In today's economy, cash flow is king. When you manage to get work in the door, complete it and deliver it more efficiently - the quicker you can bill for your services and increase your cash receipts.
What would it mean to your firm if you could:
Any one of those statistics would have had a positive impact on your bottom line. All four would be even better. And the best part is that one firm did realize all those improvements this past tax season by focusing on making its processes more efficient.
We, as CPAs, have always been trained and rewarded to increase chargeable hours. Unfortunately, by rewarding increases in chargeable hours, we reward ourselves and our teams for being inefficient, rather than improving processes that will allow us to gain greater capacity and effectiveness.
Here's how efficiency can help you increase profitability on a tax return:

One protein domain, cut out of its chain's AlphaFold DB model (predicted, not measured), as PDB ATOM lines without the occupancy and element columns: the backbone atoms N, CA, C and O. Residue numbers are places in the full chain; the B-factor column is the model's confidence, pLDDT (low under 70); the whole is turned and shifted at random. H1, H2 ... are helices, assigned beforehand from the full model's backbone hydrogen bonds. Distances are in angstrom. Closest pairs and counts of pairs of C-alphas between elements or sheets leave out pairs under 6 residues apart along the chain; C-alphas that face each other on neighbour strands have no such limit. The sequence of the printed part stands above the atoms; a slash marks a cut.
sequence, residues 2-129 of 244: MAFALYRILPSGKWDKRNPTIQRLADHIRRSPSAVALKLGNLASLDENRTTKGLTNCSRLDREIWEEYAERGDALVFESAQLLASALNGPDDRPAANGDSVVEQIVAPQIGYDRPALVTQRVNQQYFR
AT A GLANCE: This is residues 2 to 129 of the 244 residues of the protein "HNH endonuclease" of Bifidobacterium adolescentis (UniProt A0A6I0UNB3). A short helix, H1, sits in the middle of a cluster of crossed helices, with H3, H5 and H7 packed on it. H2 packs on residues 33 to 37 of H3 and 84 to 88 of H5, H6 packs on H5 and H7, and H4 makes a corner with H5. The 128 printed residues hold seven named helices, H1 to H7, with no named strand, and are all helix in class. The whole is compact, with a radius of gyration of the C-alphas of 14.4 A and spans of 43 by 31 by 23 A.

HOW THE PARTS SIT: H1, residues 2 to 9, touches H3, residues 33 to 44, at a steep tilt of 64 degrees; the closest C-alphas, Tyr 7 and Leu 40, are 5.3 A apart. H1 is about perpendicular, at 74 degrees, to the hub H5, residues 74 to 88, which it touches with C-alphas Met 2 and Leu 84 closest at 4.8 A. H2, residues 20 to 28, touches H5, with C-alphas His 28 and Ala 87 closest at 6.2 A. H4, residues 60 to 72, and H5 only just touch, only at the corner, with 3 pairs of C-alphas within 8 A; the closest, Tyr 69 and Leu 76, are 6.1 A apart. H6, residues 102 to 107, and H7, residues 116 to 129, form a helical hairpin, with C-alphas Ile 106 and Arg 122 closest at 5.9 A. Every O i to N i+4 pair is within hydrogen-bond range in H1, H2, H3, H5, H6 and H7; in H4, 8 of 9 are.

Let's say you billed $800 for a tax return in 2008. How much did you bill this past year? I'm guessing that whether you had $700 or even $1,000 in work in progress, you probably still billed the return at $800 plus a fractional increase for inflation.
However, if you were able to increase efficiency, you'd have less WIP. So when your staff only has $500 in the return, you can still bill that $800 plus amount and increase realization - and profitability - on the job. If you were able to achieve similar results on every tax return you complete, the results would be huge.
Increased efficiency impacts more than just positive bottom-line results. It also creates capacity. Think about what your firm looks like that first week in April? Are people working around the clock trying to get all your returns complete? It doesn't need to be that way.
And if you happen to be one of those many firms that had to lay-off employees at the end of tax season, what are you going to do next tax season? Who will do all that work? If you focus on improving your processes between now and January, it won't be a problem. You'll be able to complete the same amount of work you had last year with the number of people you currently have - without working harder either.
Accounting firms as a whole have always done a great job in holding down and cutting expenses. With the current economic conditions, holding down expenses may not be enough. Now, it's more important than ever that your firm operate as efficiently as it can - which will help you improve the bottom line.